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“Say Nay to the X-ray”: A new toolkit to reduce unneeded ankle X-rays and send paediatric patients home faster
3 minute read

“Say Nay to the X-ray”: A new toolkit to reduce unneeded ankle X-rays and send paediatric patients home faster


Research at SickKids shows the vast majority of paediatric ankle injuries are low risk and don’t require X-rays during emergency department visits.

A new toolkit developed by The Hospital for Sick Children (SickKids) in association with Choosing Wisely Canada, an international initiative to question unnecessary medical care that is embedded in SickKids 2025, can help reduce the number of unneeded ankle X-rays and send patients and families home faster.

An x-ray of an ankle.

With the warmer weather upon us, we can expect an increase in paediatric ankle injuries coming to emergency departments. However, the vast majority are low-risk, soft-tissue injuries (i.e., sprains), or clinically minor fractures that have been shown to heal without specific intervention or orthopaedic follow-up. A common approach to investigating ankle injuries is to obtain an X-ray to look for a fracture, but new SickKids-led research shows there’s a better alternative that also uses less time and fewer resources.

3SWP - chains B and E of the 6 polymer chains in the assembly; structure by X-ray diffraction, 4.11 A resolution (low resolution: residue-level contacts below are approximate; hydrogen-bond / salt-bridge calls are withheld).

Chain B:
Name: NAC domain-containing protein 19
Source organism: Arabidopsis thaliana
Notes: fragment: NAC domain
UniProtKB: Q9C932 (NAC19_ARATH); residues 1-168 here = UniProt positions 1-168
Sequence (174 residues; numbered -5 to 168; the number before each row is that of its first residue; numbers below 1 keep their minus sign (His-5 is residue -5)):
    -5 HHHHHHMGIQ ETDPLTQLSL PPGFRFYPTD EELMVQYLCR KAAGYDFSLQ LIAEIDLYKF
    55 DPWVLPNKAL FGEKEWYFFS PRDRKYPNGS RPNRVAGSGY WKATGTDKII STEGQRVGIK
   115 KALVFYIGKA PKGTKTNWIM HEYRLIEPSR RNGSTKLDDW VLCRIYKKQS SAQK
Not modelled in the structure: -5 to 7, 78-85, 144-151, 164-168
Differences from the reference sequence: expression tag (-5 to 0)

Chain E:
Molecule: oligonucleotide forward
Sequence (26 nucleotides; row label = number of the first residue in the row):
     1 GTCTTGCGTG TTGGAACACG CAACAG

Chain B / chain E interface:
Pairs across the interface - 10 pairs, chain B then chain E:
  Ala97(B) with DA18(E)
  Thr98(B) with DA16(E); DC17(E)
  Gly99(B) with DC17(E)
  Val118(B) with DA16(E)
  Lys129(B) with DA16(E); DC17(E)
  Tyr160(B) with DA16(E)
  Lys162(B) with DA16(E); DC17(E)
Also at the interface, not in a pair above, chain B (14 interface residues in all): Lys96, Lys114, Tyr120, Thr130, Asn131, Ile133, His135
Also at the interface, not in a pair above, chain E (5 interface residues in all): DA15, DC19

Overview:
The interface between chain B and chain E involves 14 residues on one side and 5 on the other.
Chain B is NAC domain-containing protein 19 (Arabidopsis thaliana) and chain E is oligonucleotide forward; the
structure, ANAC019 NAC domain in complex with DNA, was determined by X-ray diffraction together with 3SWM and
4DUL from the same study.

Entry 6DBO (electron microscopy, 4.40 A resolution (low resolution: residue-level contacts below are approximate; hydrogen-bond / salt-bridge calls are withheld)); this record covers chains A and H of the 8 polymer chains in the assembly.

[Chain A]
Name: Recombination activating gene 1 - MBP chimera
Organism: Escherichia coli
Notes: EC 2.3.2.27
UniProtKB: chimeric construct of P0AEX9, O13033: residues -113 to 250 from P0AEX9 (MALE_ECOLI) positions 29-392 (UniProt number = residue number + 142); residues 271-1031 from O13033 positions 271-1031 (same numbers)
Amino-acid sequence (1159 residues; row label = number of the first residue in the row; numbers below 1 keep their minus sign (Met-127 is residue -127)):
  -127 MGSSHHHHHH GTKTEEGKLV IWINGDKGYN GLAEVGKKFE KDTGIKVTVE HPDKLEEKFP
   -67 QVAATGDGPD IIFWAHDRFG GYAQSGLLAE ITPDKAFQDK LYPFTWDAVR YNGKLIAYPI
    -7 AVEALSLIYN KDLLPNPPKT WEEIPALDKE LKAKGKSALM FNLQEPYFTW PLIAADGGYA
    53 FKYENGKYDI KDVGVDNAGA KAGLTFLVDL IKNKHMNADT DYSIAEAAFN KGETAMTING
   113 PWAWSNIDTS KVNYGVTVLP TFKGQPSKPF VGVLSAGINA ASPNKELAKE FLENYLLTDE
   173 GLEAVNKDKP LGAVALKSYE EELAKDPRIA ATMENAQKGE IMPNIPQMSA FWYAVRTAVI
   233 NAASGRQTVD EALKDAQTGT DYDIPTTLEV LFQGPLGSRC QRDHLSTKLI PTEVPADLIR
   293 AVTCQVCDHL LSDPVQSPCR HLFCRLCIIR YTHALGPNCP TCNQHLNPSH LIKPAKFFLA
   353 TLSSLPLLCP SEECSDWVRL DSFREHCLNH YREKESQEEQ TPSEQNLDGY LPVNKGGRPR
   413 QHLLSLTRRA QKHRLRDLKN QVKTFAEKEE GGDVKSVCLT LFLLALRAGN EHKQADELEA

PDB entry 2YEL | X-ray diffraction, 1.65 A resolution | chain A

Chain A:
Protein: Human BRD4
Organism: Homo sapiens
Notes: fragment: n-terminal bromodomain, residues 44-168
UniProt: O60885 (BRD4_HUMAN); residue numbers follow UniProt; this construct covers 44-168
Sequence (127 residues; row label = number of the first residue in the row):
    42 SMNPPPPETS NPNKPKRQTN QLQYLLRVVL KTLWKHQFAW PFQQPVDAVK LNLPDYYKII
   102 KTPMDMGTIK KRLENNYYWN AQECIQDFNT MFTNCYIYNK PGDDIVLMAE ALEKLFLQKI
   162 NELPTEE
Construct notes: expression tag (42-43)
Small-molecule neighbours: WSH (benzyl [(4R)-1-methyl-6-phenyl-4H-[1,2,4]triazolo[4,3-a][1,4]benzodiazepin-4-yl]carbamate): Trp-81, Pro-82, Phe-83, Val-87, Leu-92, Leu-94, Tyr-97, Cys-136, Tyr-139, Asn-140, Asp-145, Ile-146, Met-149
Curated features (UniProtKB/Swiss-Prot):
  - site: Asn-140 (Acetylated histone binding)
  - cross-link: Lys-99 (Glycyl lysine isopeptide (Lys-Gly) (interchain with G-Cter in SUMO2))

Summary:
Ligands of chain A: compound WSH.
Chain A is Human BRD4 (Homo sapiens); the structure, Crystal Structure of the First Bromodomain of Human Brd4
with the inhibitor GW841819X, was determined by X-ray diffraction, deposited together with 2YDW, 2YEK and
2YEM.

The study, led by Dr. Kathy Boutis, Staff Emergency Physician and Senior Associate Scientist at SickKids, shows that by applying the Low Risk Ankle Rule (LRAR), X-rays could be reduced by as much as 60 per cent without missing any significant injuries. LRAR also shows that most simple ankle fractures can be managed very similarly to ankle injuries without fractures, such as with ice, anti-inflammatory medication, compression bandages and rest.

SickKids has packaged this approach into a quality improvement toolkit to help other centres reduce unnecessary low-risk ankle imaging at paediatric emergency departments everywhere.

Since 2016, the SickKids Choosing Wisely initiative has campaigned to reduce unnecessary ankle X-rays using a combination of educational outreach and electronic health system tools to encourage use of the LRAR. In doing so, there has been a sustained reduction in ankle X-rays in patients coming to the Emergency Department with ankle injuries, from over 90 per cent to about 65 per cent. This means some patients can avoid unnecessary (though very minimal) exposure to the radiation of an X-ray and can help get patients and families home faster. Additionally, there was no evidence of an increase in return visits or missed important fractures when the LRAR was applied. 

The “Say Nay to the X-Ray” toolkit contains the key ingredients of SickKids’ approach to reduce unnecessary low-risk ankle imaging and is available in English and French.

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